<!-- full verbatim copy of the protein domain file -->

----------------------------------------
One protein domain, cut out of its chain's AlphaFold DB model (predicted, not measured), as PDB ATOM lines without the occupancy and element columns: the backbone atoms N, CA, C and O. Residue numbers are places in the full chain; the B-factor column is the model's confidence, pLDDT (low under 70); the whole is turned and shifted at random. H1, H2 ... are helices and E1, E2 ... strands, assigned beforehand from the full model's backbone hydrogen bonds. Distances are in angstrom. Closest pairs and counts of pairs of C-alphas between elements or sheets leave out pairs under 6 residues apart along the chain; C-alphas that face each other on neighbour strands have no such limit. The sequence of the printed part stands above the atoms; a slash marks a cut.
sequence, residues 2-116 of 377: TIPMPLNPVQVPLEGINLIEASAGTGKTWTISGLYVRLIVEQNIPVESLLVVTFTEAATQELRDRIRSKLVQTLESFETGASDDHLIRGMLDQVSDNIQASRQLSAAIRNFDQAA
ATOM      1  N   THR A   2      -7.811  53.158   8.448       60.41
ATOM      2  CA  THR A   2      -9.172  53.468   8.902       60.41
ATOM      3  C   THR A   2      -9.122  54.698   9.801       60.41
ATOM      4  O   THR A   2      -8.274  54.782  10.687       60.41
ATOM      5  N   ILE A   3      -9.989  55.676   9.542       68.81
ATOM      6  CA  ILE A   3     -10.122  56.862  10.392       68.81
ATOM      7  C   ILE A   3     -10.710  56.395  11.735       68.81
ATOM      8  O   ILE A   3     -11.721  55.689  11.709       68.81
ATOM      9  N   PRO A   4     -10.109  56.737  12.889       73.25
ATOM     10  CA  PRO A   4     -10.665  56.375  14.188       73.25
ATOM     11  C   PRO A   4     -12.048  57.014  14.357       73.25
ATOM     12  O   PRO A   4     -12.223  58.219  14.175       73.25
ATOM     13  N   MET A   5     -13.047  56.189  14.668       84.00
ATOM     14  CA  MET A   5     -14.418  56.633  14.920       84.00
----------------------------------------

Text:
One protein domain, cut out of its chain's AlphaFold DB model (predicted, not measured), as PDB ATOM lines without the occupancy and element columns: the backbone atoms N, CA, C and O. Residue numbers are places in the full chain; the B-factor column is the model's confidence, pLDDT (low under 70); the whole is turned and shifted at random. H1, H2 ... are helices and E1, E2 ... strands, assigned beforehand from the full model's backbone hydrogen bonds. Distances are in angstrom. Closest pairs and counts of pairs of C-alphas between elements or sheets leave out pairs under 6 residues apart along the chain; C-alphas that face each other on neighbour strands have no such limit. The sequence of the printed part stands above the atoms; a slash marks a cut.
sequence, residues 2-116 of 377: TIPMPLNPVQVPLEGINLIEASAGTGKTWTISGLYVRLIVEQNIPVESLLVVTFTEAATQELRDRIRSKLVQTLESFETGASDDHLIRGMLDQVSDNIQASRQLSAAIRNFDQAA
ATOM      1  N   THR A   2      -7.811  53.158   8.448       60.41
ATOM      2  CA  THR A   2      -9.172  53.468   8.902       60.41
ATOM      3  C   THR A   2      -9.122  54.698   9.801       60.41
ATOM      4  O   THR A   2      -8.274  54.782  10.687       60.41
ATOM      5  N   ILE A   3      -9.989  55.676   9.542       68.81
ATOM      6  CA  ILE A   3     -10.122  56.862  10.392       68.81
ATOM      7  C   ILE A   3     -10.710  56.395  11.735       68.81
ATOM      8  O   ILE A   3     -11.721  55.689  11.709       68.81
ATOM      9  N   PRO A   4     -10.109  56.737  12.889       73.25
ATOM     10  CA  PRO A   4     -10.665  56.375  14.188       73.25
ATOM     11  C   PRO A   4     -12.048  57.014  14.357       73.25
ATOM     12  O   PRO A   4     -12.223  58.219  14.175       73.25
ATOM     13  N   MET A   5     -13.047  56.189  14.668       84.00
ATOM     14  CA  MET A   5     -14.418  56.633  14.920       84.00